Asmara was born on November 22, 2014, at the Fort Wayne Children’s Zoo in Indiana. These primates are endangered in the wild, with fewer than 14,000 left. Agricultural development has demolished their natural forest home. They are hunted, mainly to be kept in homes as status symbols. Female orangutans give birth to one baby every eight or nine years, an infrequency that puts them at an even greater risk of extinction. In their native habitat, orangutans live in the trees, almost never touching the ground.

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Rick Stevens

Black rhino

This black rhinoceros was born on April 20, 2015, at the Taronga Western Plains Zoo in New South Wales, Australia. As a baby, Dafari weighed around 90 pounds, while adults could weigh up to 3,000 pounds. Early European settlers in Africa started a tradition of hunting and killing the animals for food and amusement. There are just under 5,000 black rhinos left in the wild, as illegal poaching of the animals for their unique horns continues. But conservationists remain hopeful for the critically endangered species: the World Wide Fund for Nature has created new populations in rhinos’ indigenous habitats, to which 120 rhinos have been relocated. These 15 things you never knew about rhinos will blow you away.

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Julie Larsen Maher

Western Lowland Gorillas

Two Western Lowland gorillas were born in January at the Bronx Zoo in New York City. Weighing between four and five pounds at birth, males can reach six feet tall and 350 to 450 pounds, while females can be four feet tall and 150 to 250 pounds. The species originated throughout Africa, where the population is widespread in rain forests. Its exact population size is unknown, since the gorillas occupy some of the most remote regions. Poaching poses a threat to the critically endangered species, but disease is an even bigger one: Scientists estimate about one-third of the gorilla population succumbed to recent Ebola outbreaks. Here are some of the oldest living animals in the entire world.

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Dave Rolfe

African painted dog pups

Pictured at three months old, these African painted puppies were born at the Port Lympne Reserve in Kent, England. Originally from South Africa, the species are natural hunters and live in packs of 20 – 30 members. Scientists estimate their population size around 3,000 to 5,500. They are targets of human killings, and are susceptible to disease and habitat destruction, placing them on the endangered list. These 17 adorable baby animal photos will brighten your day.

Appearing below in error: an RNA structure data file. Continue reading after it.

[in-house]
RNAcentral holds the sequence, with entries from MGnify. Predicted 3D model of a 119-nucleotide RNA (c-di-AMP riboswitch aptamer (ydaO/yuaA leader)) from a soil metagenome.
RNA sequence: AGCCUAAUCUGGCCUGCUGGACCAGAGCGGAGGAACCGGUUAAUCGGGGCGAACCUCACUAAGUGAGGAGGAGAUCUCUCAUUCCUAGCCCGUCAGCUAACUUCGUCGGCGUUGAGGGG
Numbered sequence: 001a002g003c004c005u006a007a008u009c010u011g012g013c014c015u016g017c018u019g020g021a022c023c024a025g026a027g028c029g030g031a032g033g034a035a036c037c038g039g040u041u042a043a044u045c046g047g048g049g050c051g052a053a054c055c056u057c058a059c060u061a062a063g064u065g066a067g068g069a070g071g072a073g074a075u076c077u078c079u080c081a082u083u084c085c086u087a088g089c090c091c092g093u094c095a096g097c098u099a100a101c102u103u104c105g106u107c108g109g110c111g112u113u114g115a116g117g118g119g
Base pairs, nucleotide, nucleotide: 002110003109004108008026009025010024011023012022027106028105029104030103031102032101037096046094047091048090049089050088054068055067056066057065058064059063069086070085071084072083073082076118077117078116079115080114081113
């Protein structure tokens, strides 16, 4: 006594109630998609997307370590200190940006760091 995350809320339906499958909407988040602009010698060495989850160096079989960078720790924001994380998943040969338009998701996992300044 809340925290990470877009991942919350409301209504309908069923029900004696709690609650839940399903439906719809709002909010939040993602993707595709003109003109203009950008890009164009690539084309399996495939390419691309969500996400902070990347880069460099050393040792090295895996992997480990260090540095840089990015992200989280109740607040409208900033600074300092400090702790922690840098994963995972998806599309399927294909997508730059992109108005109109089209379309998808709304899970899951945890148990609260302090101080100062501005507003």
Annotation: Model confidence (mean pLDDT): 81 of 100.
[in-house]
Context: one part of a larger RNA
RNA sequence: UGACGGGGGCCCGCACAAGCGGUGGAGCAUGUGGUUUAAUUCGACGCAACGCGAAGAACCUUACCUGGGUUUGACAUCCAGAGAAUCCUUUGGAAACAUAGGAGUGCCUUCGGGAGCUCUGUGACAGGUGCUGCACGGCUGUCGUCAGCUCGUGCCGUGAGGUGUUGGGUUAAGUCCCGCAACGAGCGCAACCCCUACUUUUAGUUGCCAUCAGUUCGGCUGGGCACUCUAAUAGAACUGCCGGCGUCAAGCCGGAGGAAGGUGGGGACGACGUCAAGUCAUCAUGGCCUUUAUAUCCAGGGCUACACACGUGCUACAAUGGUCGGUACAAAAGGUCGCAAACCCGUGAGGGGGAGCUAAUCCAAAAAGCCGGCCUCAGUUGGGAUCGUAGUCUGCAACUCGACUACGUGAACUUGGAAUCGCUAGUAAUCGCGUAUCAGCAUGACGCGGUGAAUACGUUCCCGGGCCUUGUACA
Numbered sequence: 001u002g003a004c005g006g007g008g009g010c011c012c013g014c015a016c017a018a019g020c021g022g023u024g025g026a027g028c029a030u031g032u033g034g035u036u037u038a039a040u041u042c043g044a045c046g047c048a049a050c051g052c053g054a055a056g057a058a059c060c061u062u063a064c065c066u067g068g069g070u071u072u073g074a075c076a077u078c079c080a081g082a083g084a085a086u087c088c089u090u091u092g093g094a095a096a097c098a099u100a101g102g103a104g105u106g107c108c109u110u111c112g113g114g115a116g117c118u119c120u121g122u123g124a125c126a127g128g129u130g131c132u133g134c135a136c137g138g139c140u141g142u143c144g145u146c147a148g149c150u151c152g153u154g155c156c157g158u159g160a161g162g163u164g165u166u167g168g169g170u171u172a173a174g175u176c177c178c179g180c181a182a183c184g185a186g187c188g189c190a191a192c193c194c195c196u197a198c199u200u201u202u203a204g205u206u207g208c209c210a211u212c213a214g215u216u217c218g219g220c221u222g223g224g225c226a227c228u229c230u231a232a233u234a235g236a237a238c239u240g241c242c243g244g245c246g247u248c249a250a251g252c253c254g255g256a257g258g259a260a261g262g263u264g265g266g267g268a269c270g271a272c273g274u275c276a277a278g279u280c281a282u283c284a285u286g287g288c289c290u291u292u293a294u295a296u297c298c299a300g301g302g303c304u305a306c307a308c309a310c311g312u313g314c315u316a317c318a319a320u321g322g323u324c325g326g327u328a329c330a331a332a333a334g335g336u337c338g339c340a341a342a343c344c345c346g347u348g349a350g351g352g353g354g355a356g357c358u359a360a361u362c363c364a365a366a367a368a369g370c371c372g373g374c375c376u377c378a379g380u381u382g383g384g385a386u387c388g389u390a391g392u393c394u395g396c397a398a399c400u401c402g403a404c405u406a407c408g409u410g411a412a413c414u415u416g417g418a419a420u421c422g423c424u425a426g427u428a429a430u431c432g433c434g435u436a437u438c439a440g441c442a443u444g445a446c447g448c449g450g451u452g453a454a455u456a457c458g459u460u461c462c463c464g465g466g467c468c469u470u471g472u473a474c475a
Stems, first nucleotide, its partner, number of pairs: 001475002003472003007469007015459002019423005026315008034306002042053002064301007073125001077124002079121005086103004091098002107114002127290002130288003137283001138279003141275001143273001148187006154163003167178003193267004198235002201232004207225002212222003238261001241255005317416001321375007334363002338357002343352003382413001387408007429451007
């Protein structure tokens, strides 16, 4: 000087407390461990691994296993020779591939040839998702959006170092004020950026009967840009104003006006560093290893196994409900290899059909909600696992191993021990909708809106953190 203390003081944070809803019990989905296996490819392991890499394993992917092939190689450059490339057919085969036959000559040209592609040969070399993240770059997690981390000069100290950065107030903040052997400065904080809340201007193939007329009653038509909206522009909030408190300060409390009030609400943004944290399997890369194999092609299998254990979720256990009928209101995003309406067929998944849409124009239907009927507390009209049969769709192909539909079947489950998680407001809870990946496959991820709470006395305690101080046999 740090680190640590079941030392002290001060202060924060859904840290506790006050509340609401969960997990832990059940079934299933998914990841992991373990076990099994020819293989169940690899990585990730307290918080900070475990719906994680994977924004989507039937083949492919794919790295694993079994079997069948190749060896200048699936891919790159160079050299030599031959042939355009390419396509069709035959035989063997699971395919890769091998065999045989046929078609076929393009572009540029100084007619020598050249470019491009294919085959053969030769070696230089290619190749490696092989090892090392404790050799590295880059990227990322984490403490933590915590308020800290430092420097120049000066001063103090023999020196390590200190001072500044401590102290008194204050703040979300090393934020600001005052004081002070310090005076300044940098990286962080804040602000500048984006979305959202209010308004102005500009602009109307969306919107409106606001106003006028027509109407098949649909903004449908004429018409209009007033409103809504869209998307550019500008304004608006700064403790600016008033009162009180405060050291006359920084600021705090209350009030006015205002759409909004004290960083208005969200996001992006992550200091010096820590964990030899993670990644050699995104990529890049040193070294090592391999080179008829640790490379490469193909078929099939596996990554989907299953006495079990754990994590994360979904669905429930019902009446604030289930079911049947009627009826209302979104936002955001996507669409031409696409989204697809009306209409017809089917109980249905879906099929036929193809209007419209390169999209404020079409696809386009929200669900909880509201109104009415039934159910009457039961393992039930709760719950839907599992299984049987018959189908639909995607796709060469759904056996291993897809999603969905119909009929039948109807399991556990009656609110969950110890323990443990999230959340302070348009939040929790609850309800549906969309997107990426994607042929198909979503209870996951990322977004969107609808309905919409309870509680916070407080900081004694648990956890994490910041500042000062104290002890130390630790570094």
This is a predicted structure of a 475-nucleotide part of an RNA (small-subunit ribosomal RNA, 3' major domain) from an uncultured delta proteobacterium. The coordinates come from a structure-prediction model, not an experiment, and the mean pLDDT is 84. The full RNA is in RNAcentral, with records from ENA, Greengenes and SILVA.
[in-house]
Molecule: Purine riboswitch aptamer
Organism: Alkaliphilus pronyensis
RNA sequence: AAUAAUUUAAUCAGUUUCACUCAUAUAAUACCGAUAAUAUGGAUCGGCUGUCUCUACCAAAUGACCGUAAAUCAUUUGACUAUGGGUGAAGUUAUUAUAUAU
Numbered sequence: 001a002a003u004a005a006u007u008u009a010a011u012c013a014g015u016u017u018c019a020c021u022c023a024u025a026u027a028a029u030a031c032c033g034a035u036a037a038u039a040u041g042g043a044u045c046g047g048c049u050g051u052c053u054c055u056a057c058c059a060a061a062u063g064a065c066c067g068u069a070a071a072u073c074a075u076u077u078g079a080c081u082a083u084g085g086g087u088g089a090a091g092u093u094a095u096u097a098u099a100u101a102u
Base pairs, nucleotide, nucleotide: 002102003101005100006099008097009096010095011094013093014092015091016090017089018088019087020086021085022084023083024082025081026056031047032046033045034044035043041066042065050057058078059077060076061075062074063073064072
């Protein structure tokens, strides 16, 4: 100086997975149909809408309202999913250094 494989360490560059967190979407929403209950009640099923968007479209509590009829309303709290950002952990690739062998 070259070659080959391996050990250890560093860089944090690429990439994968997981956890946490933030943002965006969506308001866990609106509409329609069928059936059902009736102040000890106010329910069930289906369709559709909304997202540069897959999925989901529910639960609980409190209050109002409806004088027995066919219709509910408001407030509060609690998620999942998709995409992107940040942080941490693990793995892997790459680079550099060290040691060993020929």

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Smithsonian's National Zoo

Saving Elephants … and 9 Other Species!

The Association of Zoos and Aquariums (AZA)—an association of 229 such institutions—has just launched a new campaign called SAFE: Saving Animals from Extinction. AZA has already found success in restoring the wild populations of more than 30 species, including the American bison, the California condor, and the black-footed ferret.  In 2015, SAFE put extra resources into saving ten key species from the endangered species list: African penguins, Asian elephants (shown here), Black rhinoceros, Cheetahs, Gorillas, Sea Turtles, Sharks and Rays, Vaquitas, Western pond turtles, and Whooping cranes. Every year, ten or more additional species will be targeted. Learn the truth behind 23 popular animal “facts” that just aren’t true.

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Rebecca Simpson Steele for Reader's Digest

African penguins

The editors at Reader’s Digest were lucky to have a visit from Winnie and Lilly, two young African penguins from the Maryland Zoo in Baltimore. That zoo—which runs a successful breeding program for the endangered waterfowl—has around 60 of the birds on exhibit, and Winnie (seen here) and Lilly serve as two of their group’s ambassadors. Between 1956 and 2009, the wild population of African penguins plunged 60.5 percent, and today roughly 25,000 pairs exist in Africa. Guano collection and egg collection have greatly decreased their numbers, as have oil spills. To find out more about the efforts to preserve their species, go to aza.org/SAFE, and make sure you know these 13 incredible facts about penguins.